Though not without flaws, Hystories is especially important in the way it shows skeptics can build bridges to communities which seem indifferent and sometimes even hostile to skepticism. For example, skeptics—who seem to be mostly men—have an ambiguous relationship with feminism. Hysteria is largely a female affliction, and too many feminists have supported movements like recovered memory and satanic ritual abuse. Showalter describes hysteria as a desperate expression of pains and fears which cannot find any other socially acceptable voice, and challenges us to find ways to meet our genuine emotional and sexual needs without endorsing hysterical stories. She declares, “Feminists have an ethical as well as an intellectual responsibility to ask tough questions about the current narratives of illness, trauma, accusation, and conspiracy,” and adds that “today’s feminists need models rather than martyrs . . . courage to think as well as the courage to heal.” Those people to whose stories Showalter denies truth will not see her as a sympathetic critic, but she is unapologetic about her skepticism: “Feminism has a strong enlightenment, rationalist tradition of debate and skepticism . . . Our primary obligation must always be to the truth.” On the flip side, skeptics who are tempted to think of feminism only as a shrill political movement out to corrupt science have much to learn from Showalter as well. Hystories raises important questions for skeptics, feminists, and those who consider themselves members of both communities.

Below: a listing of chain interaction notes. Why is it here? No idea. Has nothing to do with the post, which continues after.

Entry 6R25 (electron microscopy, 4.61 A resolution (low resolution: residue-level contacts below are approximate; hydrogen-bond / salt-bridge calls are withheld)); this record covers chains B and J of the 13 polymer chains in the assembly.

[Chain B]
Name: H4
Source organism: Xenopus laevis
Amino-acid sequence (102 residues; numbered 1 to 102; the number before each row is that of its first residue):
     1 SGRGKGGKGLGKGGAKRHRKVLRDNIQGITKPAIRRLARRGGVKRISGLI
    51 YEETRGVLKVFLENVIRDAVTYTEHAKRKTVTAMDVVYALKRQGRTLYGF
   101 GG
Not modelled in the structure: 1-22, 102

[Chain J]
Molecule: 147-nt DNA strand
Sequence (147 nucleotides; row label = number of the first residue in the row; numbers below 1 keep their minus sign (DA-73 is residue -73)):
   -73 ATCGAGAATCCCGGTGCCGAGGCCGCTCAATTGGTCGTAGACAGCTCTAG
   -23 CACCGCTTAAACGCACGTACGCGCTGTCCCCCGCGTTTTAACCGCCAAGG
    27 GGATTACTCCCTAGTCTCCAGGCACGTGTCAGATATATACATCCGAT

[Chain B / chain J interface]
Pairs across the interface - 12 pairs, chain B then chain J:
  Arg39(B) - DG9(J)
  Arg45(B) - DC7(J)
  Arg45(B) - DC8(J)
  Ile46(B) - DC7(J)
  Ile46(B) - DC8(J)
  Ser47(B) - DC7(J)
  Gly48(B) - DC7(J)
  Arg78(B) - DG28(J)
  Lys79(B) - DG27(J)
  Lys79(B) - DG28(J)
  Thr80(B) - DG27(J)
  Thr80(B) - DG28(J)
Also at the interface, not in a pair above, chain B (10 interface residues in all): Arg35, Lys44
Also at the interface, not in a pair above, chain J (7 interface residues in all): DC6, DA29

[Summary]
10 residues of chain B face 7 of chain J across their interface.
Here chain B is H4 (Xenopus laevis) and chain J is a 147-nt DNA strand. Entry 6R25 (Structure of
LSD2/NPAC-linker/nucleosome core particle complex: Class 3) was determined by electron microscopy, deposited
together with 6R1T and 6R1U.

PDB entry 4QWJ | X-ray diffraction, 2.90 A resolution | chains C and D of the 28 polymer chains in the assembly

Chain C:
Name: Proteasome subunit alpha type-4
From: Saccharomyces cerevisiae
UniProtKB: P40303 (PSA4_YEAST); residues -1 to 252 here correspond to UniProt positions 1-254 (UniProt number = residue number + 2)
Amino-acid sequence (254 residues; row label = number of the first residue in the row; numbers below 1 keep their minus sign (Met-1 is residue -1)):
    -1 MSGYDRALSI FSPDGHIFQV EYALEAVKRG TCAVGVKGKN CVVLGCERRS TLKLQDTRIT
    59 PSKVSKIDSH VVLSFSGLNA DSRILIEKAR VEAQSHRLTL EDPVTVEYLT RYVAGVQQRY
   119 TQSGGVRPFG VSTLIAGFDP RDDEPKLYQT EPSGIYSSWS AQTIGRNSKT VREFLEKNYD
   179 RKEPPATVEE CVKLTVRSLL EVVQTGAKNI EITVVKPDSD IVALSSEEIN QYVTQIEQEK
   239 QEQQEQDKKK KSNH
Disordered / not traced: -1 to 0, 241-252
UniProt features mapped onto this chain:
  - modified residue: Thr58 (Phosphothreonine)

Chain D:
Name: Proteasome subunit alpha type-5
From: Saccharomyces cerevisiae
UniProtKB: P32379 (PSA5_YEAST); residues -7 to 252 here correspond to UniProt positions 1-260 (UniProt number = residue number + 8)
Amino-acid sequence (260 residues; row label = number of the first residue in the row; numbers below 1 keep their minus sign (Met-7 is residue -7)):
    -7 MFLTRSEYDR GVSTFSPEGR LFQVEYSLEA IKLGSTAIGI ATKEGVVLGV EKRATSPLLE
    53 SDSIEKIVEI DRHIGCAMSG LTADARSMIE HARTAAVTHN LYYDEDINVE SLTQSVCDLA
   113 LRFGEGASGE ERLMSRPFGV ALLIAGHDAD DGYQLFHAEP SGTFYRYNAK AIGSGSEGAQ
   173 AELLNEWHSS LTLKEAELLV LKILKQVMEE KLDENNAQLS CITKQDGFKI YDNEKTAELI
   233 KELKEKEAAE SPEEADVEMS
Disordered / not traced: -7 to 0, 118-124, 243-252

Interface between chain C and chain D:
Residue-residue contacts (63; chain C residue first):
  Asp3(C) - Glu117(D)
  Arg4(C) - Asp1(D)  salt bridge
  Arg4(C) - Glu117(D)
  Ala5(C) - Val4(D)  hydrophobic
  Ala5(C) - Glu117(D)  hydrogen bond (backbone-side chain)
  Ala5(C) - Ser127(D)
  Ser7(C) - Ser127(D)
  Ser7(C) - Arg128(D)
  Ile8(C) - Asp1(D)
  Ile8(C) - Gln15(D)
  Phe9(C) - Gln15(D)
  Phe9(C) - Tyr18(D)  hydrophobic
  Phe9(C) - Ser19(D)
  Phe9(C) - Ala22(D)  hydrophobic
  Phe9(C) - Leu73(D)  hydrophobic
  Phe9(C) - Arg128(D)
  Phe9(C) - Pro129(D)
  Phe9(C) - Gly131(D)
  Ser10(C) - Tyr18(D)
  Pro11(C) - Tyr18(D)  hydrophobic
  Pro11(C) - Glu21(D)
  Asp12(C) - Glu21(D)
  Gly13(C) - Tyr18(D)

Showalter also shows us that skepticism has roots in the humanities as well as natural science. UFOlogists like to argue that the similarity of alien abduction narratives indicates their truth; skeptics explain these by common psychological and social factors and stories spread by the media. A literary critic like Showalter also tends to explain such similarities as resulting from a common background story-template. Indeed, postmodern relativists are in a sense extreme skeptics: they claim even the theories of natural science are but stories with social and psychological roots. It is perhaps obvious to us that science is not just a story, that it is in fact a good way to sort out fact from fiction. But literary critics can help skeptics sort out when we can appropriately say common narrative features are not good evidence for the truth of a story. To be properly skeptical, we need to strike a balance, and the humanities, as well as science, can help us achieve this balance.

Hystories is an imperfect book. But it gets us thinking: about how skeptics might understand real emotional problems without making believers into demented loonies, about how much attention we should pay to our culture when trying to explain false beliefs, and, not the least, about how we can find allies in unexpected places.